What to do if you have a bossy child
There is a fine line between bossiness and leadership. A bossy child will always want her way and will throw tantrums and sulk to get it.
If the bossiness is not addressed, the kid might grow up to have social problems, is defiant and could have issues with her parents.
Clinical and educational psychologist Selina Ding told The Star/Asia News Network in a recent interview that bossiness is something that kids learn from adults in their environment.
What traits does a bossy kid have?
A child who is bossy will throw tantrums, insist on getting her way, whether it's right or wrong. This child won't listen to reason and might even not want to go to school because she has no friends.
The child might be bossy with the parents, friends at school, or even the helper at home.
When they grow up, bossy kids start to blame others for everything, instead of looking at themselves.
Bossy kids also tend to be egoistic and can't take losing very well.
Could bossiness be a sign of leadership?
Bossiness should not be confused with leadership. A child who is good at instructing other kids may be seen as being bossy, but may actually be exhibiting leadership skills.
A child with leadership skills accepts reasoning well and will not simply throw tantrums. And, naturally, people will follow and obey this child because she really knows how to lead the group.
Being a leader and being bossy are different things. A child who is bossy will complain when things are not done her way, and she might try to get others to boycott the project if it's not done her way. But if you give her the responsibility of deciding how to do things, she might not be able to take it.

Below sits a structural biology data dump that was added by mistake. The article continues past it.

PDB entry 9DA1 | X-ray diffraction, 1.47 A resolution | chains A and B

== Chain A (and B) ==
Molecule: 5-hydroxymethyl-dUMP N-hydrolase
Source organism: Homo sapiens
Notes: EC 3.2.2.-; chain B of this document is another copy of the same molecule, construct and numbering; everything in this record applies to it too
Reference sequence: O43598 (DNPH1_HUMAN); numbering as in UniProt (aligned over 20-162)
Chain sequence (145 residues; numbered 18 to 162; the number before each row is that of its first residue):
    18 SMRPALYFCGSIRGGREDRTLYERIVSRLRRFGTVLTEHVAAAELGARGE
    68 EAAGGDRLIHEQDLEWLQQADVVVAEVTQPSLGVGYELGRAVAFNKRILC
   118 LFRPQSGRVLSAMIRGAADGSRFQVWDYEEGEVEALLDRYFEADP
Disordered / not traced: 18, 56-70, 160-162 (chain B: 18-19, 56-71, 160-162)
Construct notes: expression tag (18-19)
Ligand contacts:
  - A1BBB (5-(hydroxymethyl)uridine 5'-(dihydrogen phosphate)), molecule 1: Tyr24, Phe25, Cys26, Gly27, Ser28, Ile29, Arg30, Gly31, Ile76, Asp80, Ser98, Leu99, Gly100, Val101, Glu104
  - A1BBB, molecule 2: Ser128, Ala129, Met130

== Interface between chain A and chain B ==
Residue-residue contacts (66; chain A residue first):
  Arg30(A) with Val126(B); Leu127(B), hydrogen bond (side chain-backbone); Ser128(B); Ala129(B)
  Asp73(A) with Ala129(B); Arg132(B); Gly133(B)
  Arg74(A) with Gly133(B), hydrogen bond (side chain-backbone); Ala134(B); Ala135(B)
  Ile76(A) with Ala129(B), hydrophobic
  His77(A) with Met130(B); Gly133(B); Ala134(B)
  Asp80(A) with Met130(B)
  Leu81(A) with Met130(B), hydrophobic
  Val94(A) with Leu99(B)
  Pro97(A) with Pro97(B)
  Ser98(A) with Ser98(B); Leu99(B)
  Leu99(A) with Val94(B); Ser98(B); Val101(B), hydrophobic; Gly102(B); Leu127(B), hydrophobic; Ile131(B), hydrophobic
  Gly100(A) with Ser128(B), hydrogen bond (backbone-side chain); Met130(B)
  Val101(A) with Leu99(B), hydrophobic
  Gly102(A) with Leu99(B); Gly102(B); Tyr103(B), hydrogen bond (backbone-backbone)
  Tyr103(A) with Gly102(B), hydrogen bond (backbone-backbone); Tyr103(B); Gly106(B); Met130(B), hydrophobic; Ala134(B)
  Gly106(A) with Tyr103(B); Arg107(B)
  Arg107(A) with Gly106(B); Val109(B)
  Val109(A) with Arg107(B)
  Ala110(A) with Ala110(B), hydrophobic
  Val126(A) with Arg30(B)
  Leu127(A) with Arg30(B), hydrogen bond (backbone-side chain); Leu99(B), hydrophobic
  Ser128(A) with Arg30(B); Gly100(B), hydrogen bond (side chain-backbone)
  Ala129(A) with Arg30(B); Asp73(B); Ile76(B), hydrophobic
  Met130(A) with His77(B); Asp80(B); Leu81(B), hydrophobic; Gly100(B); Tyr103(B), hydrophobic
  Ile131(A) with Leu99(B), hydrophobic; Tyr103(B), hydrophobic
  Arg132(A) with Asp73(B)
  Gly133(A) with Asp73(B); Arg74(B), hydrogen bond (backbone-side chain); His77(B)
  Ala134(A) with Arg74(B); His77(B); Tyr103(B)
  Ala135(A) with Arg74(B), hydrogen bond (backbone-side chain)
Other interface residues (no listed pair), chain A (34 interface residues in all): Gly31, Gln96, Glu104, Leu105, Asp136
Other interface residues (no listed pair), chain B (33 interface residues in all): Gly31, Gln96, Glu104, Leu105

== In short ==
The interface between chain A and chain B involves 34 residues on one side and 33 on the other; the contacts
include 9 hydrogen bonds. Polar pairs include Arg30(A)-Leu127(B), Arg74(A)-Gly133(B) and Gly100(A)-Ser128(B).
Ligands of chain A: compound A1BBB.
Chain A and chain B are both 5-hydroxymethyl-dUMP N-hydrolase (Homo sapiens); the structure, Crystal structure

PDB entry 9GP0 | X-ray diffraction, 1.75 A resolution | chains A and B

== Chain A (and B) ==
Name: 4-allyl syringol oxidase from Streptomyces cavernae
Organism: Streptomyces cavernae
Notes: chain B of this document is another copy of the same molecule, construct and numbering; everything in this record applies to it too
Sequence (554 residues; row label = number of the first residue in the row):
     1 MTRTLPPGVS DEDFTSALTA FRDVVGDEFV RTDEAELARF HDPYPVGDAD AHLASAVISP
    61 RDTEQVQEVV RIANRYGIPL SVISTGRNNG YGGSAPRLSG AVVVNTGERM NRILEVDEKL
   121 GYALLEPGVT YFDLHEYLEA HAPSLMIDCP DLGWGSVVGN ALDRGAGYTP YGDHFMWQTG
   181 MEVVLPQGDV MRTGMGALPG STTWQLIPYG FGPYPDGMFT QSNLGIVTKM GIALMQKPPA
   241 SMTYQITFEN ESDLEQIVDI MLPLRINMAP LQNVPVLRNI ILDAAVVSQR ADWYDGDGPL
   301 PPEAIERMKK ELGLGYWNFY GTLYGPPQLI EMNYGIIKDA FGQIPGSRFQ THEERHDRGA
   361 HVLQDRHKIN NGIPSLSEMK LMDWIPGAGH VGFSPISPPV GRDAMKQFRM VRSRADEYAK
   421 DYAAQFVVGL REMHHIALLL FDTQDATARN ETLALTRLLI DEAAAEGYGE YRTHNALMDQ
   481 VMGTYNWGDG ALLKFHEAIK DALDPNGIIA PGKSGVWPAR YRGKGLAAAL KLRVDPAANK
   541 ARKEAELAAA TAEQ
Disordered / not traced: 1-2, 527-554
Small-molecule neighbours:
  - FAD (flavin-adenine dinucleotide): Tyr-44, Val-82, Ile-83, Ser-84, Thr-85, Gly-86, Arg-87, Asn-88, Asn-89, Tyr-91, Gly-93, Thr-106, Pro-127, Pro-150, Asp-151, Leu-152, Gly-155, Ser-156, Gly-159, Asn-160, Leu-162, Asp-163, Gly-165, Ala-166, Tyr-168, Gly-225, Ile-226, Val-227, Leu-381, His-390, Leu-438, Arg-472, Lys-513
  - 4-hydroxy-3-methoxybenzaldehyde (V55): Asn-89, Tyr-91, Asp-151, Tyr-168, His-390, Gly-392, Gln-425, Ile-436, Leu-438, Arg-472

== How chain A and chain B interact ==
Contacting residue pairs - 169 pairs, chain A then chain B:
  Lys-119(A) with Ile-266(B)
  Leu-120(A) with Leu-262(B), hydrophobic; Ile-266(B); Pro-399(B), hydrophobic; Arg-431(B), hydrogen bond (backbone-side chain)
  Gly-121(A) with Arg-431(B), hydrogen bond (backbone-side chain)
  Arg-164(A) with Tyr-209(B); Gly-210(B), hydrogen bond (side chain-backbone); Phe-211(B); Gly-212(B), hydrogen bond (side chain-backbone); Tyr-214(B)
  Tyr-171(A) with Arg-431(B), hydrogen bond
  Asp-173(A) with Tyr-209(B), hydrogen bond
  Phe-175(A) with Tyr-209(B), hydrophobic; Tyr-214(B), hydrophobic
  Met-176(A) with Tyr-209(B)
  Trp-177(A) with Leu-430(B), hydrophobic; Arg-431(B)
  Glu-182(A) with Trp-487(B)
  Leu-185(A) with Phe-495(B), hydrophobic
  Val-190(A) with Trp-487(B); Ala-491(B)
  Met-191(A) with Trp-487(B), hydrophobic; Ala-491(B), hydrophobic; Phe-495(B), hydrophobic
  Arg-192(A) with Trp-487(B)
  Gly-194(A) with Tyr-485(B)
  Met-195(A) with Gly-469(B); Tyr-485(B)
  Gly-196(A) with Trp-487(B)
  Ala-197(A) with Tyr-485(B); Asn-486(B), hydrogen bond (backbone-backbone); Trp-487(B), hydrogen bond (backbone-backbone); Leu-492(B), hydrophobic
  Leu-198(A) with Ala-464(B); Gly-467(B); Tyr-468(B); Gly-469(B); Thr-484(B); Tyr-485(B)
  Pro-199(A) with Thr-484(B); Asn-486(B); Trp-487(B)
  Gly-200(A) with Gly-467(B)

Does bossiness stem from a need for attention or some insecurity?
One reason could be self-esteem and a need for attention. Another reason could be that the child has been bullied or suppressed, so she learns to act this way to gain control. It's a way to help her cope.
It could also be that the child comes from a family or home situation where many adults "share" in her upbringing. This results in the child frequently getting what she wants, if not from the parents, then from the aunts, uncles or grandparents.
What can parents do?
If parents notice a child is bossing others around and it hasn't gone to an advanced stage, they can step in and explain to the child and try to stop the bossiness. If they can't cope, they should consult a psychologist.
If it's a self-esteem issue, then we will teach the child how to regain her self-confidence.
People with low self-esteem cannot take criticism very well. They are very sensitive. Either they will sulk or pick on others. Once we start working on their self-esteem, they will know how to regulate their emotions. Once they know how to do this, they can regulate their behaviour.
It would help to take a child for play dates when she is a toddler as this helps the child learn to share and play with other kids. Some guidance from parents is needed on how to play and share.